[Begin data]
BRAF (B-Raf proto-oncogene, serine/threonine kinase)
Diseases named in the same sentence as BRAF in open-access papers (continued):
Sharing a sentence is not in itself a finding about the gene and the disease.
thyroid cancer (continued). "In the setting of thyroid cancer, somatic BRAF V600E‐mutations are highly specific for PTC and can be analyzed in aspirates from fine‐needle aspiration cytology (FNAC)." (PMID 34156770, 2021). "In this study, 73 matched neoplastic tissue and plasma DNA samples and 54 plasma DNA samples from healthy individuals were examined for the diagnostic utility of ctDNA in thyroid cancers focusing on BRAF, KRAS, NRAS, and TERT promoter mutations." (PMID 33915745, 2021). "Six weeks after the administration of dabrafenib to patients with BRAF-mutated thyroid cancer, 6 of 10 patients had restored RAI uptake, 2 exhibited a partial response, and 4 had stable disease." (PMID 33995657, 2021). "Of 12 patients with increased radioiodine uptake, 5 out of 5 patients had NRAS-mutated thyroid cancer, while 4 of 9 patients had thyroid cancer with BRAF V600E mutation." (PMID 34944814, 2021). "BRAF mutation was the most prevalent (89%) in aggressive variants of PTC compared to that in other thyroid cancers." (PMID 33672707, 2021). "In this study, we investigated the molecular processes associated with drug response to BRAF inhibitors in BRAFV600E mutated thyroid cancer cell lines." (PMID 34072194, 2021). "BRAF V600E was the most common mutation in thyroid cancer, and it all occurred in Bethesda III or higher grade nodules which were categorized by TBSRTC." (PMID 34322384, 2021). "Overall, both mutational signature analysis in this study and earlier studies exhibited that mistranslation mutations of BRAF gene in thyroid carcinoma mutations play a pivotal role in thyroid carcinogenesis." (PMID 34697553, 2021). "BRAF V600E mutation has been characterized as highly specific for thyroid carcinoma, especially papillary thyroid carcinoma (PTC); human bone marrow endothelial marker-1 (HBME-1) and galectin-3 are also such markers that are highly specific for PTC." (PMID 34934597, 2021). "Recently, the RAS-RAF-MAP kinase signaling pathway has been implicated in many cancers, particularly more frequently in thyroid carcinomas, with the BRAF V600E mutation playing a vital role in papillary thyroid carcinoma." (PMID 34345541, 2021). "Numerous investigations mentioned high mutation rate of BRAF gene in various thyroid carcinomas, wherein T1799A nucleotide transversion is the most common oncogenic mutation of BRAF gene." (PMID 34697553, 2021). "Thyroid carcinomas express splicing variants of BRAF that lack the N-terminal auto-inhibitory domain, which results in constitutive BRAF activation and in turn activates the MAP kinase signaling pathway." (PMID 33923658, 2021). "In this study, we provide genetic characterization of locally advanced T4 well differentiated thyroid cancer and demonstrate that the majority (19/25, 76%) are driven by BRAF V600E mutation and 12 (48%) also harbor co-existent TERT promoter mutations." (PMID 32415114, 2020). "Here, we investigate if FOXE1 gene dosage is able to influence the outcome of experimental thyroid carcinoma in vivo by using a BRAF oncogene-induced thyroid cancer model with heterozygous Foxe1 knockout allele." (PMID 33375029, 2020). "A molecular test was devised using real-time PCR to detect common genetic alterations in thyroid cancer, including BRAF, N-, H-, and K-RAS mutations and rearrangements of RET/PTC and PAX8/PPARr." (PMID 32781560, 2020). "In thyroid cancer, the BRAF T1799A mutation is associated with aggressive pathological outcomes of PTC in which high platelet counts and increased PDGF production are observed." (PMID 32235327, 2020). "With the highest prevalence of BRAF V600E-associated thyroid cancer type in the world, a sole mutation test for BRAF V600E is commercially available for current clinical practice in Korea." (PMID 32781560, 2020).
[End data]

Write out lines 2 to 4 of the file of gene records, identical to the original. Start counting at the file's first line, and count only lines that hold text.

Diseases named in the same sentence as BRAF in open-access papers (continued):
Sharing a sentence is not in itself a finding about the gene and the disease.
thyroid cancer (continued). "In the setting of thyroid cancer, somatic BRAF V600E‐mutations are highly specific for PTC and can be analyzed in aspirates from fine‐needle aspiration cytology (FNAC)." (PMID 34156770, 2021). "In this study, 73 matched neoplastic tissue and plasma DNA samples and 54 plasma DNA samples from healthy individuals were examined for the diagnostic utility of ctDNA in thyroid cancers focusing on BRAF, KRAS, NRAS, and TERT promoter mutations." (PMID 33915745, 2021). "Six weeks after the administration of dabrafenib to patients with BRAF-mutated thyroid cancer, 6 of 10 patients had restored RAI uptake, 2 exhibited a partial response, and 4 had stable disease." (PMID 33995657, 2021). "Of 12 patients with increased radioiodine uptake, 5 out of 5 patients had NRAS-mutated thyroid cancer, while 4 of 9 patients had thyroid cancer with BRAF V600E mutation." (PMID 34944814, 2021). "BRAF mutation was the most prevalent (89%) in aggressive variants of PTC compared to that in other thyroid cancers." (PMID 33672707, 2021). "In this study, we investigated the molecular processes associated with drug response to BRAF inhibitors in BRAFV600E mutated thyroid cancer cell lines." (PMID 34072194, 2021). "BRAF V600E was the most common mutation in thyroid cancer, and it all occurred in Bethesda III or higher grade nodules which were categorized by TBSRTC." (PMID 34322384, 2021). "Overall, both mutational signature analysis in this study and earlier studies exhibited that mistranslation mutations of BRAF gene in thyroid carcinoma mutations play a pivotal role in thyroid carcinogenesis." (PMID 34697553, 2021). "BRAF V600E mutation has been characterized as highly specific for thyroid carcinoma, especially papillary thyroid carcinoma (PTC); human bone marrow endothelial marker-1 (HBME-1) and galectin-3 are also such markers that are highly specific for PTC." (PMID 34934597, 2021). "Recently, the RAS-RAF-MAP kinase signaling pathway has been implicated in many cancers, particularly more frequently in thyroid carcinomas, with the BRAF V600E mutation playing a vital role in papillary thyroid carcinoma." (PMID 34345541, 2021). "Numerous investigations mentioned high mutation rate of BRAF gene in various thyroid carcinomas, wherein T1799A nucleotide transversion is the most common oncogenic mutation of BRAF gene." (PMID 34697553, 2021). "Thyroid carcinomas express splicing variants of BRAF that lack the N-terminal auto-inhibitory domain, which results in constitutive BRAF activation and in turn activates the MAP kinase signaling pathway." (PMID 33923658, 2021). "In this study, we provide genetic characterization of locally advanced T4 well differentiated thyroid cancer and demonstrate that the majority (19/25, 76%) are driven by BRAF V600E mutation and 12 (48%) also harbor co-existent TERT promoter mutations." (PMID 32415114, 2020). "Here, we investigate if FOXE1 gene dosage is able to influence the outcome of experimental thyroid carcinoma in vivo by using a BRAF oncogene-induced thyroid cancer model with heterozygous Foxe1 knockout allele." (PMID 33375029, 2020). "A molecular test was devised using real-time PCR to detect common genetic alterations in thyroid cancer, including BRAF, N-, H-, and K-RAS mutations and rearrangements of RET/PTC and PAX8/PPARr." (PMID 32781560, 2020). "In thyroid cancer, the BRAF T1799A mutation is associated with aggressive pathological outcomes of PTC in which high platelet counts and increased PDGF production are observed." (PMID 32235327, 2020). "With the highest prevalence of BRAF V600E-associated thyroid cancer type in the world, a sole mutation test for BRAF V600E is commercially available for current clinical practice in Korea." (PMID 32781560, 2020).